There is no such thing as an AIDS virus. The virus that causes AIDS is the HIV (human immunodeficiency virus). It does not turn into the “AIDS virus.”
AIDS is a set of sign and symptoms that characterizes a later stage of the HIV infection – typically occuring in about 2 years in children and 8-10 years in adults that are untreated. The AIDS condition is evidenced by very low helper T cell counts (<200) and a variety of opportunistic infections such as Karposi’s sarcoma, pnuemocystis, CMV, and cryptosporidiosis amongst others.
The HIV virus is unusual in that it has a very high mutation rate due to it’s mode of reproduction (it’s a retrovirus). The HIV virus that infects on day one is different than the HIV virus on day 30, and so on. [Even though it rapidly evolves, it is still the HIV virus.] This high rate of mutation is what makes it so difficult to develop a vaccine as the HIV virus is a “moving target” throughout the infection. HIV is known to be harbored in various types of cells and persists in the body, gradually eroding the body’s immune system, until the person becomes vulnerable to many potential pathogens that would not normally be a threat to a healthy individual. Thus the person does not die from the HIV virus per se but rather from the opportunistic pathogens that can now gain a foothold.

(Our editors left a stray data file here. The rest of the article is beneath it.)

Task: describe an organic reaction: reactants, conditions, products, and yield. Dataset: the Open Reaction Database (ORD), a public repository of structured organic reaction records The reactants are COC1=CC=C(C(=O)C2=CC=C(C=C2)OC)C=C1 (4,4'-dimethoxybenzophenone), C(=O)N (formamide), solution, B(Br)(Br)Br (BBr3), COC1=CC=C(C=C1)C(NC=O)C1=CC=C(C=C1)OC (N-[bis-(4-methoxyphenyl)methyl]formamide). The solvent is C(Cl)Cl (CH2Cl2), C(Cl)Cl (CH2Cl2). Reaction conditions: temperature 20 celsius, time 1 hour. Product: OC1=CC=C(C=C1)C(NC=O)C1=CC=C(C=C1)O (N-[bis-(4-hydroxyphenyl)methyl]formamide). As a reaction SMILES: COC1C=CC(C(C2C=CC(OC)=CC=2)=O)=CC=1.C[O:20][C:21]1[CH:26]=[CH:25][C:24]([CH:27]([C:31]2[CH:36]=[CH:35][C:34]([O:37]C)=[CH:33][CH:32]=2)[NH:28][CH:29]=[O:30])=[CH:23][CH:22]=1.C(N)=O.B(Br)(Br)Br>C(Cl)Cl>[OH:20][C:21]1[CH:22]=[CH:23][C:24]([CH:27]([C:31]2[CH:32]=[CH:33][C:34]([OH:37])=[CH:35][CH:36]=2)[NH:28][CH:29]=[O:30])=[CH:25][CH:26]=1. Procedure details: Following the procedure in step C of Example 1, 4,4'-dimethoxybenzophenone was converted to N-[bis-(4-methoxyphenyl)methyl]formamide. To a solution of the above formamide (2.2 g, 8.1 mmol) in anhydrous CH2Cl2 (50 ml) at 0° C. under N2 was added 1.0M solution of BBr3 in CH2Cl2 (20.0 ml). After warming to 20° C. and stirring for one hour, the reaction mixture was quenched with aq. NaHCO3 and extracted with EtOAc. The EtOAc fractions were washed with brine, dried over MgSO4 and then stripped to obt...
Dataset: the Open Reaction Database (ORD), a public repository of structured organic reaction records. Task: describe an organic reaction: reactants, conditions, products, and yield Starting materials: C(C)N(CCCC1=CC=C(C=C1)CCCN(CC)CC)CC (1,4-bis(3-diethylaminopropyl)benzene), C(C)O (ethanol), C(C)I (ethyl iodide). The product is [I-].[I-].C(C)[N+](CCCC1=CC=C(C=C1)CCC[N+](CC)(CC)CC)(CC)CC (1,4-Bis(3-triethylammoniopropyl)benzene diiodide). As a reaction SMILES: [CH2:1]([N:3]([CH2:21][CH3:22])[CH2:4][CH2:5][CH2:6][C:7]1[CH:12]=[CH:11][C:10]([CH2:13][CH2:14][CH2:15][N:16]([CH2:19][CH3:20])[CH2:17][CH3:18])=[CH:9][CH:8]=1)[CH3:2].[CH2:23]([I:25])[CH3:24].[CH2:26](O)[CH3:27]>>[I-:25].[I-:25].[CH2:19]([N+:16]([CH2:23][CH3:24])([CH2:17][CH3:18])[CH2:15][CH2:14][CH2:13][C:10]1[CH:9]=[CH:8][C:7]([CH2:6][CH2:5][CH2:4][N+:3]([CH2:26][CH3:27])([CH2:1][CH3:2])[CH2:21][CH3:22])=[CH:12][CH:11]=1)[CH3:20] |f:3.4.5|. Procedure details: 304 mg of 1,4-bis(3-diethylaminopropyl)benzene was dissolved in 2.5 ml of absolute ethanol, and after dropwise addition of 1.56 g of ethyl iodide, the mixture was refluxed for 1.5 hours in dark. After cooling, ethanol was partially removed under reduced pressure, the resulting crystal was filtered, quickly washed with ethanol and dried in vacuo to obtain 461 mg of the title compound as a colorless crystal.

By the way, the currently used drug “cocktail” to control progression of the disease is not a cure and individuals being treated still harbor the HIV virus – as far as we know indefinitely.
Hank Voegeli, Ph.D. (microbiologist)
Dept. of Biology and Environmental Science (UNH)Tweet